There was a fire in 1954 in Iwanai in which 80% of the town’s old wooden buildings were destroyed but the town was rebuilt, so now the town’s architecture is more modern. A popular place to start to get to know the town is Michi no eki (an outbound link)—a facility that hosts the town’s information center and also sells some local products—where it is easy to reach the other spots in the town also by foot. Several small family run shops that specialize in all kinds of products from handmade seaweed sheets to Japanese sweets and from saké to handmade bags dot the townscape. There are also several beautiful Buddhist temples and Shinto shrines in the town. Especially famous is Kikoin temple—a Pure Land sect Buddhist temple—with the largest wooden Buddha statue north from Tokyo. The temple was moved to its current location in 1890 and the building of the almost 7-metre-tall statue was finished in 1921.
As Iwanai was established as a fisher’s village, there is a long tradition of fishing and also catching other kinds of seafood. Herring used to be the main catch around Iwanai but today the town is especially famed for its summer squid and sea urchin. The season for squid is early summer to late fall and for the sea urchin June to September, so gourmands should schedule their trip plan accordingly. Fresh seafood in Japan means of course sushi, and Iwanai is no exception to this rule. Visitors to the town can enjoy these seafood delicacies in the sushi shops and other seafood restaurants around the town or take part in a cooking experience to learn how to prepare these delicacies themselves. In addition to seafood, Iwanai is known as the place that introduced asparagus farming in Japan, and asparagus is still one of the main agricultural products in the town.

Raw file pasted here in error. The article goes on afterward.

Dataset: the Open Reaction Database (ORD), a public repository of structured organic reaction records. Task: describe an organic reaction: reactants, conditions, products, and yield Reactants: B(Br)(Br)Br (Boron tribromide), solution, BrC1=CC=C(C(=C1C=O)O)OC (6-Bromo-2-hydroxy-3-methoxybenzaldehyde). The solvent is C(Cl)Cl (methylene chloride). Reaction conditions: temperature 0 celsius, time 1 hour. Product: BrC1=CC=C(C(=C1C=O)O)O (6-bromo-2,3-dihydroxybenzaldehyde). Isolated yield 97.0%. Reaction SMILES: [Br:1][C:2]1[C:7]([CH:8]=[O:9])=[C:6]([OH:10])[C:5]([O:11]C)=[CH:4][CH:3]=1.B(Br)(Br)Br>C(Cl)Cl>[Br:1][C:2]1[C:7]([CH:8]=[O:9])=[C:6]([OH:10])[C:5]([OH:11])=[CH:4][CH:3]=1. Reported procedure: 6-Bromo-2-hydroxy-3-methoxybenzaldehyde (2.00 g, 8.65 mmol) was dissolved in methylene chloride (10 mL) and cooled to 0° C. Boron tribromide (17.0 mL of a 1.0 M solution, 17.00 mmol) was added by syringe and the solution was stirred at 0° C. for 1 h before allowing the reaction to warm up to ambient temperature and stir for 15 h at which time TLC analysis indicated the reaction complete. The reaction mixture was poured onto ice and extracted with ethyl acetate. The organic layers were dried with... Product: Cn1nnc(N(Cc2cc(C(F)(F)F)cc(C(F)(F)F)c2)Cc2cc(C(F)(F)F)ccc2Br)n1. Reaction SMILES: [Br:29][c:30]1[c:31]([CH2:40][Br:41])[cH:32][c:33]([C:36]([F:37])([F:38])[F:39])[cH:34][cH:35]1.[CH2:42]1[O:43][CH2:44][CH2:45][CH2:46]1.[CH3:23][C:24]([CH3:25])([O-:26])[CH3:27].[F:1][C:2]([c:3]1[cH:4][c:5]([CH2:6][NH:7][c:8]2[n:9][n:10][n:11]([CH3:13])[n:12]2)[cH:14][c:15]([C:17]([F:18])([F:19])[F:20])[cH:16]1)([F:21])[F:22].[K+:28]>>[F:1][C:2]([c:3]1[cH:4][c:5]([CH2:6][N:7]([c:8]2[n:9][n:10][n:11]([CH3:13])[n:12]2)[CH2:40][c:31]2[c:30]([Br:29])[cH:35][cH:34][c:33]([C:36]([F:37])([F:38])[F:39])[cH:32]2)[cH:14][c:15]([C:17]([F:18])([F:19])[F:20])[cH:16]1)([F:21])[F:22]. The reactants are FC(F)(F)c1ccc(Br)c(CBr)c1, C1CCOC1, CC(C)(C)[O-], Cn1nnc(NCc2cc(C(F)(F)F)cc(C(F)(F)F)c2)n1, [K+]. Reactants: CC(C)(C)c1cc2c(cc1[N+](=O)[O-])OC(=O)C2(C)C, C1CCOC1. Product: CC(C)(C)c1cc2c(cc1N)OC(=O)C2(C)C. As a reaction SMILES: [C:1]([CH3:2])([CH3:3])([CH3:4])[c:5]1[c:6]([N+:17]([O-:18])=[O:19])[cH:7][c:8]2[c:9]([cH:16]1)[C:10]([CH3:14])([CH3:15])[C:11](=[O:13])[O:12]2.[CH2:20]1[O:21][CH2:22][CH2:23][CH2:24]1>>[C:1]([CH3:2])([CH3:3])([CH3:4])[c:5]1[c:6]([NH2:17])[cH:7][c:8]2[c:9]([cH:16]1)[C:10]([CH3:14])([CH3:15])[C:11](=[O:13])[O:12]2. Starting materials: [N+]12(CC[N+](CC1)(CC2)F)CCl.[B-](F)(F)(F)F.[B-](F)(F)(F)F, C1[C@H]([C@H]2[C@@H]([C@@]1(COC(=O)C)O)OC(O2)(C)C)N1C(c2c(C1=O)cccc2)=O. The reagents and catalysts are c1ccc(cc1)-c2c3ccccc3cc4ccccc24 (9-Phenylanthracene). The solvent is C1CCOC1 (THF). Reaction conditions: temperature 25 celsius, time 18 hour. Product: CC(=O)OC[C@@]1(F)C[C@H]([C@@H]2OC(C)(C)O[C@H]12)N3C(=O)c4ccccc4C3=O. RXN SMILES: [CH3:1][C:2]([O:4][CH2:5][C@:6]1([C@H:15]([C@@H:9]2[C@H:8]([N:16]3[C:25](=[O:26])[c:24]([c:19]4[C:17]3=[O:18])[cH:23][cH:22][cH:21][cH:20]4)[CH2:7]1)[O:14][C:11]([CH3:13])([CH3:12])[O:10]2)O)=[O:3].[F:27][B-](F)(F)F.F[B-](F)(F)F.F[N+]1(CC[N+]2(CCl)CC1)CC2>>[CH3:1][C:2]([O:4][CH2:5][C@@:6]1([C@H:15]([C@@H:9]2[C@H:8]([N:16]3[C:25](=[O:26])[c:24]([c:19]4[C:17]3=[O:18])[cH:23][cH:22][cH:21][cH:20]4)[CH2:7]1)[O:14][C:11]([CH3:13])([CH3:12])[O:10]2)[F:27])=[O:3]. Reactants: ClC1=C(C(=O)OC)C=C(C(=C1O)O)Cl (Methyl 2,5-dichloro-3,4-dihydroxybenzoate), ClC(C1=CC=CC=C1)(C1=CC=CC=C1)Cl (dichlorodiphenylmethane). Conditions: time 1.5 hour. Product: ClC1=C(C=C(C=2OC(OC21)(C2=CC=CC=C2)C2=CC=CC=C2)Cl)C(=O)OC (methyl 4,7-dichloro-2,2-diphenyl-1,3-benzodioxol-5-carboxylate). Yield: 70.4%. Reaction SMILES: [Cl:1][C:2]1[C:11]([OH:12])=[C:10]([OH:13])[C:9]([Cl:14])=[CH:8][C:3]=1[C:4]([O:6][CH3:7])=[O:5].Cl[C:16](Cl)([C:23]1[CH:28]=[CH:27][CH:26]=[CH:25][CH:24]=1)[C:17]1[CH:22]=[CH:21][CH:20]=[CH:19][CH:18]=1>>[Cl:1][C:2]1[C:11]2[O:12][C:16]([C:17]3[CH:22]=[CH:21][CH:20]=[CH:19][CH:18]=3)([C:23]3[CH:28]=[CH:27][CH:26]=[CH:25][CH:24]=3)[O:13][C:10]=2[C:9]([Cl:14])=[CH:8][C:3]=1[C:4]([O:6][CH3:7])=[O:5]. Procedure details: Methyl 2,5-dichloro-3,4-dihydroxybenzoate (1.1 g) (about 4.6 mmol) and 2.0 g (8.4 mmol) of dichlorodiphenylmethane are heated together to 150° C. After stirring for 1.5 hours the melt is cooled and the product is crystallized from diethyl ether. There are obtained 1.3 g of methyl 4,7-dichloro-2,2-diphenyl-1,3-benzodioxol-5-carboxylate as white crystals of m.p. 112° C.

Fun on the land and at the sea
What comes to the activities to do in these towns and villages during your travel, there are plenty to choose from. Here we introduce four of them; one for each town and village:
- ・ learning how to cook local home food in Iwanai town,
- ・ participating to fun traditional Hobiki string pull game in Kamoenai village,
- ・ hiking at Shinsennuma marsh in Kyowa town, and
- ・ enjoying the Shakotan blue on the sea with a SUP (standup paddleboarding) experience in Tomari.
In the local cooking experience program at Iwanai you will join the neighborhood’s housewives and learn how to cook Iwanai cuisine using freshly caught seafood and of course get to taste the delicacies you cooked together. You will learn how to make makizushi sushi rolls and mouth watering salmon dishes and many other dishes, too, depending on what is in season. This is a special opportunity to really get to know the local people and their culture and also enjoy a hearty meal together. Nourish both your body and soul with this unique travel experience!